• The esplanade is closed between the 1st of December and the end of April. These dates may vary from year to year, depending on the situation, such as snow cover.
  • As the entire journey takes around 4 to 5 hours, it would be wise to grab some snacks from the convenience stores before jumping on the bus bound for Nishizawa Valley.
  • Bring along a fordable hiking pole, as these will become handy.

How to Get to Nishizawa Valley

It is a 60-minute bus ride from either JR Enzan Station (塩山駅) or JR Yamanashishi Station (山梨市駅).

From JR Enzan Station

You will be taking the bus bound for Nishizawa Valley, operated by Yamanashi Kotsu Limited (山梨交通). The one-way journey will cost you 1,050 yen. You will be getting off at the last stop of the service – Nishizawa Keikoku Iriguchi (西沢渓谷入口), so there is no need to worry about missing your stop!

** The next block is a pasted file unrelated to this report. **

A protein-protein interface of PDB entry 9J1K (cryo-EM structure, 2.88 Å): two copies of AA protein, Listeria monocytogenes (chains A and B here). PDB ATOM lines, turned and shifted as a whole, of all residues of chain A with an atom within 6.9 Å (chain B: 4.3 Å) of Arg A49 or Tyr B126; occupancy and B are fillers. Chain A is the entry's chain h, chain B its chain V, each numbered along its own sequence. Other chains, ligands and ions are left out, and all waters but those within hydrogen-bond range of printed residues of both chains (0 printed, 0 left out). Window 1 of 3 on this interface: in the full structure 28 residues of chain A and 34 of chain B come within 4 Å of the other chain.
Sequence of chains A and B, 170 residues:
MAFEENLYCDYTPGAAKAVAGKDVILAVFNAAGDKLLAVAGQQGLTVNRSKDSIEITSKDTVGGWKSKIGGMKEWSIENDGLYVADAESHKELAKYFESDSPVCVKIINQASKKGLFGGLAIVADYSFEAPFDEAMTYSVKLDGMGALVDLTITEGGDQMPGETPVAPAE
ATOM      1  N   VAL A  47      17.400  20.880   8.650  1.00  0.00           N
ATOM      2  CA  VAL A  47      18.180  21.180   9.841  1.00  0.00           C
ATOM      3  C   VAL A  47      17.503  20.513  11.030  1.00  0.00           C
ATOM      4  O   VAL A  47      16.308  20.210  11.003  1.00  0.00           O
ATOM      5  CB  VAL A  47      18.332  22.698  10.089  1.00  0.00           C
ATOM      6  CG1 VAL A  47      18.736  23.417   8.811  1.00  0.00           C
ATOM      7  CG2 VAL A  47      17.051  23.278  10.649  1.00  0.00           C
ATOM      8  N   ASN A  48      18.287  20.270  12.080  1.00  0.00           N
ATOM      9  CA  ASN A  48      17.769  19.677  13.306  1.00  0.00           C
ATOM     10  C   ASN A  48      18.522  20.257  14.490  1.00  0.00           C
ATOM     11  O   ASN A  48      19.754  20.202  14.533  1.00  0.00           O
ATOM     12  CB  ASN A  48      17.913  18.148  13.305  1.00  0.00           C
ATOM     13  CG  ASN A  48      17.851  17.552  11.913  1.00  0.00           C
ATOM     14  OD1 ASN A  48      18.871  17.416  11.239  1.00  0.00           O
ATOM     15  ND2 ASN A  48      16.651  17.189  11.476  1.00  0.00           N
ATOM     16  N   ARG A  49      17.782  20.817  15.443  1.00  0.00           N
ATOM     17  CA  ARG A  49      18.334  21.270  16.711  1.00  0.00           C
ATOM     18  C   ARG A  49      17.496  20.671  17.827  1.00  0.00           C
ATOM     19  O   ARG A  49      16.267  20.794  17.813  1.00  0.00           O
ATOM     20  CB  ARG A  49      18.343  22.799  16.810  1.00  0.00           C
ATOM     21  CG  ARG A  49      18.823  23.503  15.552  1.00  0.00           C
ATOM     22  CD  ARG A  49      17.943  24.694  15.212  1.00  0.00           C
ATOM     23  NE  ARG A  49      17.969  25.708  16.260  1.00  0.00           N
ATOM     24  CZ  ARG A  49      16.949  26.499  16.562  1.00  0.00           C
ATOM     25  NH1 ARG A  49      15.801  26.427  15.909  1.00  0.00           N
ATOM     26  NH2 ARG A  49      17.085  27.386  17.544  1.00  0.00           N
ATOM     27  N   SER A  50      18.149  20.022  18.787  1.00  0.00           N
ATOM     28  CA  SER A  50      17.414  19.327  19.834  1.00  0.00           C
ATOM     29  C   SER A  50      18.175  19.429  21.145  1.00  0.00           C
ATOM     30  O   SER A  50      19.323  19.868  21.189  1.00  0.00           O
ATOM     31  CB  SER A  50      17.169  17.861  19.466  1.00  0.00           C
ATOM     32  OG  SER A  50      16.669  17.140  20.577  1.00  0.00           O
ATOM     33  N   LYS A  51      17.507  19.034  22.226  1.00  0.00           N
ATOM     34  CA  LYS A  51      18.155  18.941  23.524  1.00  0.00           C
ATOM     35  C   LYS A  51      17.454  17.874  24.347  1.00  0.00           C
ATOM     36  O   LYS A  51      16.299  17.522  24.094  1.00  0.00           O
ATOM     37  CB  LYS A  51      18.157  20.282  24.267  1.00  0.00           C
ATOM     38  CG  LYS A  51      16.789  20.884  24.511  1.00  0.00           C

The service departs from JR Enzan Station at 8:30, 9:05, 13:30, and, 14:30 daily (9:35, 13:10, 14:40, 15:40 from Nishizawa Valley Entrance) between the below dates:

  • The weekends and public holidays between the 15th of April and the 19th of November
  • From the 22nd of April to the 7th of May
  • From the 8th of July to the 15th of August
  • From the 1st of October to the 19th of November

For the complete timetable and bus fare, please refer to the official website HERE (in Japanese). If you don’t read Japanese, you can use one of the Japan Transport Apps to plan your trip.

From JR Yamanashishi Station

You will be taking Yamanashi Shimin Bus’ (山梨市民バス) Nishizawa Valley Line. The one-way journey will cost you 900 yen. You will be getting off at the last stop of the service – Nishizawa Keikoku Iriguchi (西沢渓谷入口), so again, there is no need to worry about missing your stop!